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Old March 7, 2013, 03:28 PM   #1
2ndsojourn
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Sig P250 quirk

I bought my girlfriend a Sig 250 for her birthday. (With the thinking that if she wanted to upgrade it to a 9mm when she gets more comfortable shooting she could move up easily. Plus after handling a few 380's she liked that one. Whether that line of thinking was rational is neither here nor there.)

Anyway, the rear of the notch on the slide that catches the slide release is cut at a slight angle toward the front of the slide making the release of the slide, when locked back, difficult for her skinny thumb(s). All of my semi-autos are easier, even the 1911's.

What do y'all think about filing the notch so it's closer to 'vertical' to make the slide release depress easier?
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Old March 7, 2013, 05:01 PM   #2
AK103K
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Id leave it alone. Just teach her to do it properly without using the stop.

Just curious, but when did they start making the P250 in .380?
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Old March 7, 2013, 05:39 PM   #3
carguychris
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Quote:
Originally Posted by 2ndsojourn
What do y'all think about filing the notch so it's closer to 'vertical' to make the slide release depress easier?
I think there's a serious risk that the slide won't reliably lock back on an empty mag. Furthermore, you may file off any surface hardening treatment SIG applies to the slide stop notch area, which may cause the notch to become progressively more rounded off, steadily making the problem worse if you and her continue dropping the slide with the stop.
Quote:
Originally Posted by AK103K
Just teach her to do it properly without using the stop.
+1. An increasing number of experts advise against using the slide stop and favor the overhand method. I won't claim to be an expert, but I do too. This factor- plus the CCW-related desire for more snag-free pistols- probably explains why slide stops are getting progressively smaller on newer pistol designs.
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Old March 7, 2013, 05:42 PM   #4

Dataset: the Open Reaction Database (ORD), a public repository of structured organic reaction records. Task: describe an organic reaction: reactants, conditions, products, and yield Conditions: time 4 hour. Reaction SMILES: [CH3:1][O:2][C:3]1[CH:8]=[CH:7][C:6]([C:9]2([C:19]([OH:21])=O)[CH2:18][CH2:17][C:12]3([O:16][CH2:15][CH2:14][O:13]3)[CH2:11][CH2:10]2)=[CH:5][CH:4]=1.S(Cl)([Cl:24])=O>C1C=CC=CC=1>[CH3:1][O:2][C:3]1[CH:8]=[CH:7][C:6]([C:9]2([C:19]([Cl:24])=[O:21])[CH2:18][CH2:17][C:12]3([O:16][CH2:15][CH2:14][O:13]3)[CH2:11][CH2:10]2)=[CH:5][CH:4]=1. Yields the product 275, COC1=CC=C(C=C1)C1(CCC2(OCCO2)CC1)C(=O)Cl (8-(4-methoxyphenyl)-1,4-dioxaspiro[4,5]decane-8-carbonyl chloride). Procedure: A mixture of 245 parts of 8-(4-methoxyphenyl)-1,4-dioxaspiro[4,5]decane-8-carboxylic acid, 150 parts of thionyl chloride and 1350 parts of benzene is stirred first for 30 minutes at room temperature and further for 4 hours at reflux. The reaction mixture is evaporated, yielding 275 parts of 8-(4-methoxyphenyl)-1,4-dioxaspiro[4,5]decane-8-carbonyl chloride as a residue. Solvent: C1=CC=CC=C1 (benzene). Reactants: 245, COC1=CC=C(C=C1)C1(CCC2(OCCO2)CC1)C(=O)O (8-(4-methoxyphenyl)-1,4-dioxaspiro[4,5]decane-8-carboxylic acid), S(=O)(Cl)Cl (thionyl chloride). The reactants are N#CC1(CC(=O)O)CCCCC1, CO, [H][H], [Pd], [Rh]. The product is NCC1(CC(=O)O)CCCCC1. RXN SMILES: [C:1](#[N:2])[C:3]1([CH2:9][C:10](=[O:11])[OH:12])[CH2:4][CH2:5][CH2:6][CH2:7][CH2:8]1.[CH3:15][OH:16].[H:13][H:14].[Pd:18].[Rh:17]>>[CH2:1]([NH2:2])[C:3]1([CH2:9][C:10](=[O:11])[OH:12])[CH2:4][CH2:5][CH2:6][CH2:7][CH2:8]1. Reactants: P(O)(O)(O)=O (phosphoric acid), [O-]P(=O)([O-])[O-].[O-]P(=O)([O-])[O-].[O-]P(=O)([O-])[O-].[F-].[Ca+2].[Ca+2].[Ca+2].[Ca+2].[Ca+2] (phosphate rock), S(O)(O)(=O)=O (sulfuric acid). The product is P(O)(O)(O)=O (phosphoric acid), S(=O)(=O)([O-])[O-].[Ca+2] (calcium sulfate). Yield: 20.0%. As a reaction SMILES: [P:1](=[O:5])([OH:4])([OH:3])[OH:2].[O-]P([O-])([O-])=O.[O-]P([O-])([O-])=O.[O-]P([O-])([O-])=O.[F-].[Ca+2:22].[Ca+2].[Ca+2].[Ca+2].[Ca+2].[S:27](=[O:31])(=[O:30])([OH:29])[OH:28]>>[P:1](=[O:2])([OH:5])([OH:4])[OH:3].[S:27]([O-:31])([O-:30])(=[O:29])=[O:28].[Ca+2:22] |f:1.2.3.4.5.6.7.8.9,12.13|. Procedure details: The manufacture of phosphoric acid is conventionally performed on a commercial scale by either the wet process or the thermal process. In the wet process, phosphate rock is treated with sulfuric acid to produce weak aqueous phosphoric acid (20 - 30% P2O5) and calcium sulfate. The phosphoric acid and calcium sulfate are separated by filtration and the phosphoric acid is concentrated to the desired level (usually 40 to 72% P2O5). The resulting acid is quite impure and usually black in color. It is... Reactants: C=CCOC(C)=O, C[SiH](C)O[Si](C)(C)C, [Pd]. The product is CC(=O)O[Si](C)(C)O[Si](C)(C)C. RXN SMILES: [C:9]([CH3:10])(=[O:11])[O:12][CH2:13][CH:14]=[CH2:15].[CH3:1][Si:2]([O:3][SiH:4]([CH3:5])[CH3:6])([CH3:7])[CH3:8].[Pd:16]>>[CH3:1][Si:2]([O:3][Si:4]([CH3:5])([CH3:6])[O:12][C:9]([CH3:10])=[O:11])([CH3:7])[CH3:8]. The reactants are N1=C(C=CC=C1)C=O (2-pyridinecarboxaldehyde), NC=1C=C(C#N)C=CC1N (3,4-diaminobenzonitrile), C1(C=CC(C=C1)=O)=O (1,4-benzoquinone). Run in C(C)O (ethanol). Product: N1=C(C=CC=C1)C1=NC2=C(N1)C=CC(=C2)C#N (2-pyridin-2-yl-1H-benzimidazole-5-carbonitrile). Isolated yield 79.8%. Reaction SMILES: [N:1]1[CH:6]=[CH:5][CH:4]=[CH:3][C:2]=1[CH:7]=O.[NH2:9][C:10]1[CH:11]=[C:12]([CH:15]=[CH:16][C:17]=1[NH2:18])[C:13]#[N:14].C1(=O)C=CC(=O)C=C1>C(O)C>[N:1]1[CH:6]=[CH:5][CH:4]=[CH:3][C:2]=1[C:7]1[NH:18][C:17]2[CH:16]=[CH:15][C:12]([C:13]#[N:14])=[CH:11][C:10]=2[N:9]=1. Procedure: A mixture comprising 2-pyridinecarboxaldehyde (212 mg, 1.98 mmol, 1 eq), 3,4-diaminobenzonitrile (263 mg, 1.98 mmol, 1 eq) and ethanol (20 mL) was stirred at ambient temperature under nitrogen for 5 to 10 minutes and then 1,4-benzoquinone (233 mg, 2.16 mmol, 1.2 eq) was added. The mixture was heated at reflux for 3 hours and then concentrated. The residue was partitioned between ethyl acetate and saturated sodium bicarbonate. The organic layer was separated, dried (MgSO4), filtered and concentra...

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Last couple of years all the schooling I've been to the technique now in fashion is the sling shot. Bring the pistol back to you to reload and when you go to chamber a round on slide lock you grab the back serrations and pull as you push with the other hand. Coming over the top to rack the slide can (supposedly) block the ejection port with your hand and cause a empty round to go back into the action during a malfunction drill. Also the sling shot method is easier for weaker people. Guess what I'm suggesting is leave it alone and try this method.
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Old March 7, 2013, 05:42 PM   #5
2ndsojourn
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I'm not sure what you mean by properly. When you shoot 'till the magazine is empty, the slide locks back. Then you switch magazines and depress the slide release, which is hard because the notch is cut at an angle.

I think this modular concept is new. The gun gets easily disassembled, and the entire mechanics slips into a different polymer frame & with a different barrel you can change up to 9x19.
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Old March 7, 2013, 05:45 PM   #6
2ndsojourn
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@carguy & Noreaster, OK. I didn't know that. I always just hit the slide release.
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Old March 7, 2013, 05:57 PM   #7
2ndsojourn
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This is it here

http://www.sigsauer.com/CatalogProdu...itron-380.aspx
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Old March 7, 2013, 06:00 PM   #8
redhologram
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Being female, I would suggest the sling shot method as well. That is what I do with my slides. And if she still has trouble then, get a new gun.
I say that because there was a .380 I had before that even using the sling shot method, it was virtually impossible to rack the slide. I had some pretty colorful language for that particular weapon, especially since I could rack my DB 9mm and Glock 19 with no problems.
Needless to say, that .380 is no longer in my possession.
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Old March 7, 2013, 06:05 PM   #9
Gaerek
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People who shoot a lot of competition will use the slide stop/release because they can save precious fractions of a second.

People who shoot for SD recommend over the top or sling shot for two reasons:

1. Gross motor skill, rather than fine motor skill (hitting smallish button)
2. Any semiauto pistol can be operated by manipulating the slide, whereas every model/brand/etc has a different location for that slide stop

I personally use the slingshot method, but it's because it's easier for my big hands to not block the ejection port, and I have enough hand strength to manage it. Most people who I show the method to though, I teach the over the top method because it requires less strength, and is easier for most people.

Glock calls it a slide stop, and not a slide release for a reason.
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